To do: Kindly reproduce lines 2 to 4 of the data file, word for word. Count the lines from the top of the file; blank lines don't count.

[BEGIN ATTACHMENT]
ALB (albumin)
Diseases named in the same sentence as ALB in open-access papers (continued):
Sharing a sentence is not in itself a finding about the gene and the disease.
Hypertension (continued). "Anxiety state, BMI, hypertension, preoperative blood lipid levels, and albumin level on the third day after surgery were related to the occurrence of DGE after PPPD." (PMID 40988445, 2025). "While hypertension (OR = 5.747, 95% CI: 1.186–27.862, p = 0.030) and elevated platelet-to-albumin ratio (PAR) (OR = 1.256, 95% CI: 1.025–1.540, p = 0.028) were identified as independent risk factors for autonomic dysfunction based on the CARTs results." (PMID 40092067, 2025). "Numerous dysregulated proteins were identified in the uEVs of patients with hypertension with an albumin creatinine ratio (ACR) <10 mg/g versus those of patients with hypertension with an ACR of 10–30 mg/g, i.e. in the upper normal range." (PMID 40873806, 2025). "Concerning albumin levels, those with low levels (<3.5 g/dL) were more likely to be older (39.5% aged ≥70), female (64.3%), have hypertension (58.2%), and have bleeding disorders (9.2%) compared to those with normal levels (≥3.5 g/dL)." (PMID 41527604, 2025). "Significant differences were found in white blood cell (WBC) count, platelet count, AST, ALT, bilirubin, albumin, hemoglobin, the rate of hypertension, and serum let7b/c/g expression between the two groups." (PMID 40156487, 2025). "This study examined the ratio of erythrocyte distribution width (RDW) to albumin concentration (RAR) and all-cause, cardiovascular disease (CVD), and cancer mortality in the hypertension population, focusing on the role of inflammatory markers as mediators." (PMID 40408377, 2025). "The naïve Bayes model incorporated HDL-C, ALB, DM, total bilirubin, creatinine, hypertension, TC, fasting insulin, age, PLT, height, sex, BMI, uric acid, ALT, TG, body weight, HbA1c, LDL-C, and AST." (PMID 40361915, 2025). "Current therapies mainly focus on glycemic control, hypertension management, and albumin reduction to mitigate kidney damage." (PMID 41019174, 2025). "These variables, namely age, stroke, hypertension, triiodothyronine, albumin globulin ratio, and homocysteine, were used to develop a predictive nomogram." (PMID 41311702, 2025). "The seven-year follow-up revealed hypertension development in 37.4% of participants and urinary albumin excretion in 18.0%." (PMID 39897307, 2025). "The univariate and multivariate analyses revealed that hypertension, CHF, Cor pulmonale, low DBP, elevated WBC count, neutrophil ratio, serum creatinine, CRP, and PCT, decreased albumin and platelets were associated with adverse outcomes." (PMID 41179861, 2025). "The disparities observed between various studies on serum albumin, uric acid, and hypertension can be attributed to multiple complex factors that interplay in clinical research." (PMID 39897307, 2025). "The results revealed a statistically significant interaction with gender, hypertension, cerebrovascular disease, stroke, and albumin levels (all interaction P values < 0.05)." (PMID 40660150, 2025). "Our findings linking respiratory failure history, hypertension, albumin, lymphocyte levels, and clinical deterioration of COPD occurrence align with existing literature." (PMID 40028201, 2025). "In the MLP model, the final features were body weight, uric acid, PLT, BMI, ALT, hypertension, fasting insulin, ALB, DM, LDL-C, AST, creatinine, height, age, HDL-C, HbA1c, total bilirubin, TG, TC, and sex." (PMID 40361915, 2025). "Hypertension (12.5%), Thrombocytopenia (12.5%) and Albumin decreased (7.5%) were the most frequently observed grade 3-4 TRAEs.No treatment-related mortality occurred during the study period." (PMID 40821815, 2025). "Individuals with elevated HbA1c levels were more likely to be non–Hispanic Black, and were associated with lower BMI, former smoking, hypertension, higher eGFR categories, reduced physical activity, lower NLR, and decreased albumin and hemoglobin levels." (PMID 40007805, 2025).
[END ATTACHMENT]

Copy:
Diseases named in the same sentence as ALB in open-access papers (continued):
Sharing a sentence is not in itself a finding about the gene and the disease.
Hypertension (continued). "Anxiety state, BMI, hypertension, preoperative blood lipid levels, and albumin level on the third day after surgery were related to the occurrence of DGE after PPPD." (PMID 40988445, 2025). "While hypertension (OR = 5.747, 95% CI: 1.186–27.862, p = 0.030) and elevated platelet-to-albumin ratio (PAR) (OR = 1.256, 95% CI: 1.025–1.540, p = 0.028) were identified as independent risk factors for autonomic dysfunction based on the CARTs results." (PMID 40092067, 2025). "Numerous dysregulated proteins were identified in the uEVs of patients with hypertension with an albumin creatinine ratio (ACR) <10 mg/g versus those of patients with hypertension with an ACR of 10–30 mg/g, i.e. in the upper normal range." (PMID 40873806, 2025). "Concerning albumin levels, those with low levels (<3.5 g/dL) were more likely to be older (39.5% aged ≥70), female (64.3%), have hypertension (58.2%), and have bleeding disorders (9.2%) compared to those with normal levels (≥3.5 g/dL)." (PMID 41527604, 2025). "Significant differences were found in white blood cell (WBC) count, platelet count, AST, ALT, bilirubin, albumin, hemoglobin, the rate of hypertension, and serum let7b/c/g expression between the two groups." (PMID 40156487, 2025). "This study examined the ratio of erythrocyte distribution width (RDW) to albumin concentration (RAR) and all-cause, cardiovascular disease (CVD), and cancer mortality in the hypertension population, focusing on the role of inflammatory markers as mediators." (PMID 40408377, 2025). "The naïve Bayes model incorporated HDL-C, ALB, DM, total bilirubin, creatinine, hypertension, TC, fasting insulin, age, PLT, height, sex, BMI, uric acid, ALT, TG, body weight, HbA1c, LDL-C, and AST." (PMID 40361915, 2025). "Current therapies mainly focus on glycemic control, hypertension management, and albumin reduction to mitigate kidney damage." (PMID 41019174, 2025). "These variables, namely age, stroke, hypertension, triiodothyronine, albumin globulin ratio, and homocysteine, were used to develop a predictive nomogram." (PMID 41311702, 2025). "The seven-year follow-up revealed hypertension development in 37.4% of participants and urinary albumin excretion in 18.0%." (PMID 39897307, 2025). "The univariate and multivariate analyses revealed that hypertension, CHF, Cor pulmonale, low DBP, elevated WBC count, neutrophil ratio, serum creatinine, CRP, and PCT, decreased albumin and platelets were associated with adverse outcomes." (PMID 41179861, 2025). "The disparities observed between various studies on serum albumin, uric acid, and hypertension can be attributed to multiple complex factors that interplay in clinical research." (PMID 39897307, 2025). "The results revealed a statistically significant interaction with gender, hypertension, cerebrovascular disease, stroke, and albumin levels (all interaction P values < 0.05)." (PMID 40660150, 2025). "Our findings linking respiratory failure history, hypertension, albumin, lymphocyte levels, and clinical deterioration of COPD occurrence align with existing literature." (PMID 40028201, 2025). "In the MLP model, the final features were body weight, uric acid, PLT, BMI, ALT, hypertension, fasting insulin, ALB, DM, LDL-C, AST, creatinine, height, age, HDL-C, HbA1c, total bilirubin, TG, TC, and sex." (PMID 40361915, 2025). "Hypertension (12.5%), Thrombocytopenia (12.5%) and Albumin decreased (7.5%) were the most frequently observed grade 3-4 TRAEs.No treatment-related mortality occurred during the study period." (PMID 40821815, 2025). "Individuals with elevated HbA1c levels were more likely to be non–Hispanic Black, and were associated with lower BMI, former smoking, hypertension, higher eGFR categories, reduced physical activity, lower NLR, and decreased albumin and hemoglobin levels." (PMID 40007805, 2025).